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The Sound Module

TheTPBLeap – Creative Futures Sound Engineering Moduleintroduces students to the large & diverse subject of sound engineering, specifically sound engineering for theatre. The content for this module is based on the sound engineering modules of the HND in Technical Theatre taught at Inchicore College of Further Education. It is also based on many years of practical experience working in theatres both large &  small. While an online course can not replace the many hours of “hands-on” practical experience that a full time student would receive in a college, the online syllabus will give the student the necessary information to design & operate the sound for a modest performance in a professional environment.

The first two chapters of the module, Chapter 1. What is Sound? & Chapter 2. The Seven Characteristics of Sound introduces the student to the raw material & its qualities – sound, i.e. how sound travels in air & how humans understand that what they are experiencing is “sound.”  

Chapter 3. The Signal Path explains how sound waves can be converted into analogous electrical signals. Most of the equipment we associate with sound engineers is electrical, therefore the student must understand that sound waves are converted to electricity by microphones. In this chapter the student is shown the various types of devices they are likely to encounter in order to play back pre-recorded music & sound effects into a theatre.
Chapter 4. The Mixing Desk deals with the one piece of equipment that generally intimidates students. The chapter attempts to demystify the mixing desk by explaining that its function is simply to control the volume & timbre of multiple sound sources before sending them to one or many destinations. The virtual mixing desk in Second Life will give students the opportunity to operate a mixing desk in a theatre type environment.
In theatre, the sound engineer will very often have two distinct roles. One involves preparing all the sound & music for a show & the second involves playing back those cues in the theatre during performances. Chapter 5. Basic Editing Skills shows the students the types of audio editing they would be expected to master using both hardware & software.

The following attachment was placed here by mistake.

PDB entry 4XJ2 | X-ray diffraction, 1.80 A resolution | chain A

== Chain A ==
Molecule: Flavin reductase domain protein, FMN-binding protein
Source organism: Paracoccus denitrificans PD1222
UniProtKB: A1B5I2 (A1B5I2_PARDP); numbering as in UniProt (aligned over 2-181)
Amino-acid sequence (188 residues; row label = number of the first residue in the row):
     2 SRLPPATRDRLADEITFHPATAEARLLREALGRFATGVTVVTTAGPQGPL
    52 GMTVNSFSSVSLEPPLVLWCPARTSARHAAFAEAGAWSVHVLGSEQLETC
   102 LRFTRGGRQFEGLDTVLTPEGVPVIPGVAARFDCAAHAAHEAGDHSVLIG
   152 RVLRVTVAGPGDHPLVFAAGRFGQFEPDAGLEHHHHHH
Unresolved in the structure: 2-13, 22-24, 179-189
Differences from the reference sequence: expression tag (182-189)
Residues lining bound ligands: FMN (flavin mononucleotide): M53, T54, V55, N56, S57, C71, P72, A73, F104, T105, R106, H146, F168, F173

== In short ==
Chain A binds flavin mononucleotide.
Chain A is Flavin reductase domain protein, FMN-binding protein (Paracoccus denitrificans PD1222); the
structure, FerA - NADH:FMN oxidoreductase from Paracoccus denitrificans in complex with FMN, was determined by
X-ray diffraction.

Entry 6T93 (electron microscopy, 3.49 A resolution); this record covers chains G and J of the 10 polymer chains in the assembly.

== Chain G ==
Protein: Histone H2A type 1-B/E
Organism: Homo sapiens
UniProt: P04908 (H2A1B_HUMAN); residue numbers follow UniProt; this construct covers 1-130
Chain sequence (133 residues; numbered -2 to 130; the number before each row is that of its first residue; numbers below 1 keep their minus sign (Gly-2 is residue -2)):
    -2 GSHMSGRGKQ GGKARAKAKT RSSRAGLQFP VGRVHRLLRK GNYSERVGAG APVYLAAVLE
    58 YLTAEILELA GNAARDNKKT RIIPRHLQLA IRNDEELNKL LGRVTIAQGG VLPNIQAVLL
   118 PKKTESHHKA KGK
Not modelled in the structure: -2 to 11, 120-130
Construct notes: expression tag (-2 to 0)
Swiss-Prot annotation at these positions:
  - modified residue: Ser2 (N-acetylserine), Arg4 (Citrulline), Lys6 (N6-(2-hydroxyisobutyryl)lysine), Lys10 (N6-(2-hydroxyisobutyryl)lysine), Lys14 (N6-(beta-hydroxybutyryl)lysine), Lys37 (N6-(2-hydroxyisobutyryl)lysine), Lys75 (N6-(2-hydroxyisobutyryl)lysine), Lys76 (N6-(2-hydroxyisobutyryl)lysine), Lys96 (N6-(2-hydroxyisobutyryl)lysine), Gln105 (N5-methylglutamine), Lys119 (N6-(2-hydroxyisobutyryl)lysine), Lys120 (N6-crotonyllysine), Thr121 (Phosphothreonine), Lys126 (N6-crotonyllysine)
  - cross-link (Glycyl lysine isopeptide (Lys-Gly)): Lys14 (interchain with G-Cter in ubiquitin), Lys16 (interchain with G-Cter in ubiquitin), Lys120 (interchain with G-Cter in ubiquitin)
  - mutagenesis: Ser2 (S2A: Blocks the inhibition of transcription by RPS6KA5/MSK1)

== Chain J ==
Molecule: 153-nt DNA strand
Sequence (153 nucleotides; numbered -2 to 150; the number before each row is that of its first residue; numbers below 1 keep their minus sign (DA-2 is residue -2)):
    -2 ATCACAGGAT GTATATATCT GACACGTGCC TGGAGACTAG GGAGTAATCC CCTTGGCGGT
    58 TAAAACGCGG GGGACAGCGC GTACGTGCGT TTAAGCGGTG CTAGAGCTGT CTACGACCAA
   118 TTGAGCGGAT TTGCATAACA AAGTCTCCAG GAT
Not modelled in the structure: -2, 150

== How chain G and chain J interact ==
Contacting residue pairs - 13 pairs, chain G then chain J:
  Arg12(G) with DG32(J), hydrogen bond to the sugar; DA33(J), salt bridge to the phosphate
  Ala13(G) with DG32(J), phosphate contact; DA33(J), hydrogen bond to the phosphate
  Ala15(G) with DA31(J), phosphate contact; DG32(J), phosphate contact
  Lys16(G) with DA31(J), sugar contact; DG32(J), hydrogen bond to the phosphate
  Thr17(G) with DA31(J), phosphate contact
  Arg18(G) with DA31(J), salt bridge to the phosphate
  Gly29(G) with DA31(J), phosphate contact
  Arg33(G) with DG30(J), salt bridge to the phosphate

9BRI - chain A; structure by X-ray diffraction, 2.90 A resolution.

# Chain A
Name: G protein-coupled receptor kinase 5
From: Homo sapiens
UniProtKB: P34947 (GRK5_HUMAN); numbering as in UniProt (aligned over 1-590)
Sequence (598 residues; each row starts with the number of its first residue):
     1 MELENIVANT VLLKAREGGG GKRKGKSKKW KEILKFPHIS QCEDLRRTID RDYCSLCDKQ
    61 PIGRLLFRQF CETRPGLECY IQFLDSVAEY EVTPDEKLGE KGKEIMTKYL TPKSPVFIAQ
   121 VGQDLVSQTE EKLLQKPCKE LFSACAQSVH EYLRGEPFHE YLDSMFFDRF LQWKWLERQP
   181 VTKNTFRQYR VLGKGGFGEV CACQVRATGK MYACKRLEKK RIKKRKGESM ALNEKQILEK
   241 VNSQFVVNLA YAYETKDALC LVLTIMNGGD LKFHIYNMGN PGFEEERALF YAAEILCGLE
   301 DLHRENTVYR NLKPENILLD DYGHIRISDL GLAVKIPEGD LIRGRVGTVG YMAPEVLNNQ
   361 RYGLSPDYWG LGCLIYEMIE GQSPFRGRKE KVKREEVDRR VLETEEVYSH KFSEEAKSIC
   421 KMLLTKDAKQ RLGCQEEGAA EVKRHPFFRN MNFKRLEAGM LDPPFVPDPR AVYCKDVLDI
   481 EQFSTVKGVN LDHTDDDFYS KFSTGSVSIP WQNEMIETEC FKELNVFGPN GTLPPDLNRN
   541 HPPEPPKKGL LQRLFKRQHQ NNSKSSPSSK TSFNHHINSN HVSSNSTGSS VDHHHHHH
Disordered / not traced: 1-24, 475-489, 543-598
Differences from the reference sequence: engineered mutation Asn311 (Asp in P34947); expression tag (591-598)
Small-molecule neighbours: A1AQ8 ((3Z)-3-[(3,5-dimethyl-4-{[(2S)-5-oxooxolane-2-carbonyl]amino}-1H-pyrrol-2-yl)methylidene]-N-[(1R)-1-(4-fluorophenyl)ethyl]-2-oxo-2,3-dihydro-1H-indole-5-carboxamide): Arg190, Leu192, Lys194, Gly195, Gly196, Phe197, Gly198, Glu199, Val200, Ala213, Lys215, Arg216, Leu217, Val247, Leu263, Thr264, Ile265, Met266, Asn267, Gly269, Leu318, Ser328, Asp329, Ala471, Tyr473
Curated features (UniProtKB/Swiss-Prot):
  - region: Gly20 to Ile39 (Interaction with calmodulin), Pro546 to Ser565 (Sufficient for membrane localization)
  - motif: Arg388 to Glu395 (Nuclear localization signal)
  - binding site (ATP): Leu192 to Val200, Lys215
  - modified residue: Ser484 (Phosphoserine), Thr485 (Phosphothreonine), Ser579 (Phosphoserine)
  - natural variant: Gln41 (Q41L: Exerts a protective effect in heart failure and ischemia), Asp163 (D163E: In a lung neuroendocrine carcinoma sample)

Chapter 6. Microphones explains how a student should pick the correct microphone for the job in hand.
Chapter 7. Pre-Production & Chapter 8. Technical Rehearsal & Performance deals with the work a sound engineer will be expected to carry out in the run up to & the opening night of a new show. They include important subjects such as multi-track recording, communications systems, sound design, sound checks & cue sheets. The subject of cueing from computers is also introduced.

JJ Vernon
JJ is a course tutor at Inchicore College of Further Education with over 10 years experience. JJ has also extensive experience as a composer, arranger, sound designer & sound operator for theatre.
After completing an HND in Popular Music & Sound Recording in Manchester, he moved to Dublin to work for the Riverdance composer Bill Whelan. He worked at the Peacock Theatre – the experimental stage of the Abbey Theatre – and consequently toured with Abbey productions as a sound engineer in theatres both large & small. He also worked independently composing music & designing sound for theatre, film & dance companies. More recently JJ has worked as a Music Technology Consultant teaching institutions how to operate newly installed studios & software. In this capacity JJ has worked in Trinity College, The Irish Times, The Irish Revenue Dept, Athlone Institute of Technology, Coláiste Dhúlaigh, the Grange Community College & the Donahies School.
JJ continues to compose music & two of his compositions are due to be toured in China this summer by the Dublin Philharmonic Orchestra.
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